Free Trade Area Given a Go in Kigali summit

By Isaac Korir / March 12, 2018



Kigali

Ministers for Trade and Commerce from across the African continent who convened in Kigali to review the draft African Continental Free Trade Area (CFTA) Agreement, have given it a go-to allow local traders access to wider markets ahead of its approval by the African heads of state.

The agreement, which will be signed during the Extra-Ordinary Summit of AU on 21 March 2018 is a “big achievement for Africa’s regional integration efforts” stated Chris Kiptoo, the trade Principal Secretary.

The approval comes six years after the decision to form the free trade area was implemented in the 18th ordinary session of the Assembly of Heads of State and Government of the African Union that was held in Ethiopia in January 2012.

Adan Mohammed, the CS for Industry, Trade, and cooperatives led the Kenyan delegation on the two-day summit that focused on adopting an agreement detailing the legal measures on how the trade will be conducted.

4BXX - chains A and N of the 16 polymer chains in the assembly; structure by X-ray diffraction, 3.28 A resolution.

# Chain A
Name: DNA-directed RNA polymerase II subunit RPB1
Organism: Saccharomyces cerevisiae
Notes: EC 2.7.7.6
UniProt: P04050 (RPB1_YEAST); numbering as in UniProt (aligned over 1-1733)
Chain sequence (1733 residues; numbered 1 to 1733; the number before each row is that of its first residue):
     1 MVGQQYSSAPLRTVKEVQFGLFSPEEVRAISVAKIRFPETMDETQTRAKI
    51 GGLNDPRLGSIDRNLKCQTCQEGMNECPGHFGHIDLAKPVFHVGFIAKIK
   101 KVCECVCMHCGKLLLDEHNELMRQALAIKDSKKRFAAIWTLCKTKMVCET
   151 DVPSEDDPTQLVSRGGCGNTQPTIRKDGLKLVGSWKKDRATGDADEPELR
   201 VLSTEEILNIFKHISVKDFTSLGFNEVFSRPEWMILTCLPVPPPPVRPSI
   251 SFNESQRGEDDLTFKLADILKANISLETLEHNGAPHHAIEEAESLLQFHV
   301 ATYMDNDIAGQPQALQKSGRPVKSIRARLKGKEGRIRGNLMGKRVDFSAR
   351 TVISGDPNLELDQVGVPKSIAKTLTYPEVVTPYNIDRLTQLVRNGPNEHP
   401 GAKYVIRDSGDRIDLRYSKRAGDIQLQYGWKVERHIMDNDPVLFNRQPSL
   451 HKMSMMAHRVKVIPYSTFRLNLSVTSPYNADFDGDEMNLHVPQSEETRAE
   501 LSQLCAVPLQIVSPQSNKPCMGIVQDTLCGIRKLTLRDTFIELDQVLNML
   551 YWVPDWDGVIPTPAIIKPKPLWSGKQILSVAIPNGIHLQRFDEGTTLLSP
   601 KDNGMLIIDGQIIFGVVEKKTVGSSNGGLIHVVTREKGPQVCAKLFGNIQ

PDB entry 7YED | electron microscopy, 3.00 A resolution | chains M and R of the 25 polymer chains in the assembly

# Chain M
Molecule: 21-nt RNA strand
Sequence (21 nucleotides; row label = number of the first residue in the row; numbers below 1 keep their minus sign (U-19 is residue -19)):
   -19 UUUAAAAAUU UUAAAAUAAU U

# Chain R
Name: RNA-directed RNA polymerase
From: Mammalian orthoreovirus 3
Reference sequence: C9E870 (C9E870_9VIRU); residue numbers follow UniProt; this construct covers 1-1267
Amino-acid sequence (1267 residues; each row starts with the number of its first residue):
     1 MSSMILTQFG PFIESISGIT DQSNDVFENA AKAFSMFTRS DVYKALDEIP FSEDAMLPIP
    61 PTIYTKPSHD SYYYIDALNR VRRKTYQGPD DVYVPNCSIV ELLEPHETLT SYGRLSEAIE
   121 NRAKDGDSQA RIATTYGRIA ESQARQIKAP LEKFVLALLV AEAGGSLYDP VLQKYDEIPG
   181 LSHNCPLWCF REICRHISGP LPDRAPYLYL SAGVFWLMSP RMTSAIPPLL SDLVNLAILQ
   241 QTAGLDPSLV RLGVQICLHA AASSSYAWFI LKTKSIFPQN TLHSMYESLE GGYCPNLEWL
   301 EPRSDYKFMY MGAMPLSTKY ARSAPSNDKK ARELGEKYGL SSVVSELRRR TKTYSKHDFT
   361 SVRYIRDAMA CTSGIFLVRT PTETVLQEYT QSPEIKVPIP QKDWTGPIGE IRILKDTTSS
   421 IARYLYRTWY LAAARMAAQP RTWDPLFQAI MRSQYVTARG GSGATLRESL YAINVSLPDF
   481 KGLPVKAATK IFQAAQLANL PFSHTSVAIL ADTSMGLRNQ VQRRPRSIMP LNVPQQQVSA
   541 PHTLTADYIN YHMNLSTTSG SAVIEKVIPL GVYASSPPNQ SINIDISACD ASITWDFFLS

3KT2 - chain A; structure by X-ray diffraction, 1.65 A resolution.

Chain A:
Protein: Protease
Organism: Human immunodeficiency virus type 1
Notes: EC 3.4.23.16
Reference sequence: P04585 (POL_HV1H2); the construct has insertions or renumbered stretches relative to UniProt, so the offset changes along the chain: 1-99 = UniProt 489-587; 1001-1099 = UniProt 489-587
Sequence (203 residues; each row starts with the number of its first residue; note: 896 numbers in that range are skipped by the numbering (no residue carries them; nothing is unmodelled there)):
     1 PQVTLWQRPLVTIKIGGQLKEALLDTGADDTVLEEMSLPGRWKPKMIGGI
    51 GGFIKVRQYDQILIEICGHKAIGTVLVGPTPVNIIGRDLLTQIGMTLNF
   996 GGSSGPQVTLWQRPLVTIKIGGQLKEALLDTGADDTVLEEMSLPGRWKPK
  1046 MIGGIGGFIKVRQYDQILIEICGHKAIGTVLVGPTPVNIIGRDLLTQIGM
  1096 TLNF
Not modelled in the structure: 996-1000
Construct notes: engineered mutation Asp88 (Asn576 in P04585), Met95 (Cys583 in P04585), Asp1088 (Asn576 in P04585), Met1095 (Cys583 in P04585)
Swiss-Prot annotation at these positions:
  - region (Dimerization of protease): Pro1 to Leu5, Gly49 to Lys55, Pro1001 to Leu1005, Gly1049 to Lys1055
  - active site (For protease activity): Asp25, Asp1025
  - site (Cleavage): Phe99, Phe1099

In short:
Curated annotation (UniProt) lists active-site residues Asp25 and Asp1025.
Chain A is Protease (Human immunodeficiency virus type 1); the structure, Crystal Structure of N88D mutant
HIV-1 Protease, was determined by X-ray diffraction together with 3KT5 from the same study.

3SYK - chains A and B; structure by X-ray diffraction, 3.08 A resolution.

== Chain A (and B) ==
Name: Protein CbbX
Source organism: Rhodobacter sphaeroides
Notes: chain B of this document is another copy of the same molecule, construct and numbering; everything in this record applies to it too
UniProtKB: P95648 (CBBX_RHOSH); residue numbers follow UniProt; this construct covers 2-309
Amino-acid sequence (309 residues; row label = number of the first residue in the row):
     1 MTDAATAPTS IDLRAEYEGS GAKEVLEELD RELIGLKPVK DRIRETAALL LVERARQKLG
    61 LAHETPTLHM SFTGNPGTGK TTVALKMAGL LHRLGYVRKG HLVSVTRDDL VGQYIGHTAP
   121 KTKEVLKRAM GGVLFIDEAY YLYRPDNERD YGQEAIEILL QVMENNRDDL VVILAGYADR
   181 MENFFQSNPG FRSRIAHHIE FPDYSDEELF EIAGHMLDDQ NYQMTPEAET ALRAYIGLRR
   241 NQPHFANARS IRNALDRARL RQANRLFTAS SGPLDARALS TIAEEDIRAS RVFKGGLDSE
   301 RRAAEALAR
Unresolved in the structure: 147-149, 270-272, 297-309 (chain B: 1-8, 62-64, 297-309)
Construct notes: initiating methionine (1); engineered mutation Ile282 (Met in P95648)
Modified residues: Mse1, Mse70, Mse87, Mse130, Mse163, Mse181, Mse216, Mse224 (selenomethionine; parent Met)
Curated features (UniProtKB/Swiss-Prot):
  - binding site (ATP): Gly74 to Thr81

Protocol on Dispute Settlement, Protocol on Trade in Goods, and Protocol on Trade in Services were some of the key conventions and Annexes in the agreement.

“The AFCFTA will unite 55 countries in Africa whose population combination has more than 1.2 billion people, with a vivacious and growing middle class, and a collective gross domestic product of more than 344.08 trillion shillings,” Mohamed said

A statement from the Ministry of Trade, Industry, and cooperatives says that once the agreement is signed, the regulatory framework of the trade in Africa will be greatly improved. There will be a substantial reduction of tariff obstacles like duties and surcharges as well as non-tariff obstacles such as licensing rules and quotas.

“It will enhance the competition at the industry and enterprise level, improve the value addition of products and utilize the economies of scale and maximum exploitation of resources,” the Ministry added.

Describing the agreement, the African Union, the Continental Free Trade Area offers an inclusive context in pursuing a developmental regional strategy alongside Boosting Intra-African Trade (BIAT) action plan targeting to double intra-African trade flows by January 2022.

The United Nations Conference on Trade and Development (UNCTAD) has stated that for Kenya to fully utilize this opportunity, there is a need for the development of internal trade capacity.

This, according to UNCTAD, includes strengthening the internal negotiations with prominent stakeholders to make sure that strategies in trade negotiations and national policies reflect the interests.

“Comprehensive regional trade policies are also mandatory,” said UNCTAD in a February report dubbed From Regional Economic Communities to a Continental Free Trade Area.





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